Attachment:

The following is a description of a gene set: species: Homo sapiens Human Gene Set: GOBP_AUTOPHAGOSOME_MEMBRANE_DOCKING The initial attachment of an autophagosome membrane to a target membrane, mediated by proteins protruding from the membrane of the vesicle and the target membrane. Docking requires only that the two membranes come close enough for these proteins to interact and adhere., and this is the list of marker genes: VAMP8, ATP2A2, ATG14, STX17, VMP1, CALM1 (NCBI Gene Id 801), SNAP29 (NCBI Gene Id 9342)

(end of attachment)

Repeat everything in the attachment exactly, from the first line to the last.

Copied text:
The following is a description of a gene set: species: Homo sapiens Human Gene Set: GOBP_AUTOPHAGOSOME_MEMBRANE_DOCKING The initial attachment of an autophagosome membrane to a target membrane, mediated by proteins protruding from the membrane of the vesicle and the target membrane. Docking requires only that the two membranes come close enough for these proteins to interact and adhere., and this is the list of marker genes: VAMP8, ATP2A2, ATG14, STX17, VMP1, CALM1 (NCBI Gene Id 801), SNAP29 (NCBI Gene Id 9342)